College- or Career-Readiness

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College- or Career-Readiness

As they continue their education or enter the workforce, young people need access to skills and training that enable them to secure and maintain gainful employment with a living wage.

For most, the goal after high school is to secure a job that will provide income and serve as the starting point for a career. Some enter the workforce immediately after high school, while others continue their education in college or pursue a credential. Many people continue their education and work at the same time. However, too many residents in this region are falling behind on that journey and finding themselves without the skills or training needed to secure and maintain a job.

While there are many routes to take, the goal is the same. Without a stable job and sustainable income, residents will struggle to maintain financial stability and provide a safe and healthy living environment for themselves and their families.

The labor market participation rate gives the fullest, clearest picture of the number of adults in our region who have jobs. Compared to the unemployment rate, which accounts only for adults seeking employment, the labor market participation rate factors in the total adult population.

The path to a self-sustaining job begins with a high school diploma, but it does not end there. Adults with at least a high school diploma are more likely to have acquired the basic skills for earning a living and maintaining a household-sustaining income for themselves and their families.

Higher education, especially completion of a bachelor’s degree or higher, generally enhances a person’s employment prospects and increases his or her earning potential. In addition, children whose parents have post-secondary degrees are more likely to attain degrees themselves. Communities with higher educational attainment levels have been shown to be safer, healthier and more economically prosperous compared to areas with lower educational attainment levels.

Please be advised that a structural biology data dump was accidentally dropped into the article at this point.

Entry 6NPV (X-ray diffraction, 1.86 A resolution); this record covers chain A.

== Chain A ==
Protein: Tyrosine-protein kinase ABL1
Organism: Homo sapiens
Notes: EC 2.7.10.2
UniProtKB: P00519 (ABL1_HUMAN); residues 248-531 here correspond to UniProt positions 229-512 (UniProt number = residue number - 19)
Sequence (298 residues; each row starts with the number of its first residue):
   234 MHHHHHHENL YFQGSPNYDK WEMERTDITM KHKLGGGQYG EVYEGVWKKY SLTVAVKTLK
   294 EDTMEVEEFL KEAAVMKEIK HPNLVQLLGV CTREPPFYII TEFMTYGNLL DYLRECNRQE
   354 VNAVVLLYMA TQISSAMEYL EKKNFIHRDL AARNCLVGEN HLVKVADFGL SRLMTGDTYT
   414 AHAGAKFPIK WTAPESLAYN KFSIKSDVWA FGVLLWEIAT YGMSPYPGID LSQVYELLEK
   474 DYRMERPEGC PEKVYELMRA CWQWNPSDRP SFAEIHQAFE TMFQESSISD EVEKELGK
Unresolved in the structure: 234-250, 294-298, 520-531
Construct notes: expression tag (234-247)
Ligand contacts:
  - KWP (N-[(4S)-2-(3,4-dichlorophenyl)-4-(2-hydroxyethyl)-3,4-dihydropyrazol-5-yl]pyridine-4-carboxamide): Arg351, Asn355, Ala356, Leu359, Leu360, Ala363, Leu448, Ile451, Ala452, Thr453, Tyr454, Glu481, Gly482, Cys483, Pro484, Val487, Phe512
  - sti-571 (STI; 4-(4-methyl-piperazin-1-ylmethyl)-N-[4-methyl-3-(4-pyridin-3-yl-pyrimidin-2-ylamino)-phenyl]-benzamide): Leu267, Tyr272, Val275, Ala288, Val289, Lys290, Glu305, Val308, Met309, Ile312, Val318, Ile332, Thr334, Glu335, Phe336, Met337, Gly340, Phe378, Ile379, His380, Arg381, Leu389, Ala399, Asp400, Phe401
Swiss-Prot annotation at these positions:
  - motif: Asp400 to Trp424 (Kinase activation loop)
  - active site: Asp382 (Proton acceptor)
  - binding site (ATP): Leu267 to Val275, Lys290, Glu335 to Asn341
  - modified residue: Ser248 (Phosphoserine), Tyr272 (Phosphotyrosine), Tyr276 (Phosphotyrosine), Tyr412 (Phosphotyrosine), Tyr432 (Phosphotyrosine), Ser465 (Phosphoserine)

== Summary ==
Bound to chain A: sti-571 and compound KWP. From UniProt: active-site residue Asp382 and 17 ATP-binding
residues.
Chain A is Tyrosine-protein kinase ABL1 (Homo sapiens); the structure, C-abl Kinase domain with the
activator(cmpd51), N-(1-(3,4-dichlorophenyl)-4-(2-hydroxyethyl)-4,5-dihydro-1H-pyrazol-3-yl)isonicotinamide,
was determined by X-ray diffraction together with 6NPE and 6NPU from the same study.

For many, completion of the Free Application for Federal Student Aid (FAFSA) is an early and important step on the path to attending college and attaining a degree. Research shows that higher FAFSA completion rates lead to greater higher education enrollment rates and higher educational attainment rates.

While many students take alternative paths to attaining a post-secondary credential, research shows that students are more likely to complete college if they enroll within 16 months of earning a high school diploma.

While higher education degrees are a valuable and effective route to securing a self-sustaining job, they are not the only option. Many industries have developed industry-recognized credentials that provide skills and training to individuals seeking to advance their employment prospects. These opportunities exist in a range of fields, including energy, health care, construction, real estate, hospitality and more.

A potential measure for career-readiness for these individuals is the percent receiving an industry-recognized credential. This would provide a clearer picture of career-readiness for students entering the workforce. Because each industry has different standards, credentials and data systems, data on credential completion are not currently available, but state and local leaders have identified the need for this information and are working to develop methods to collect, analyze and distribute.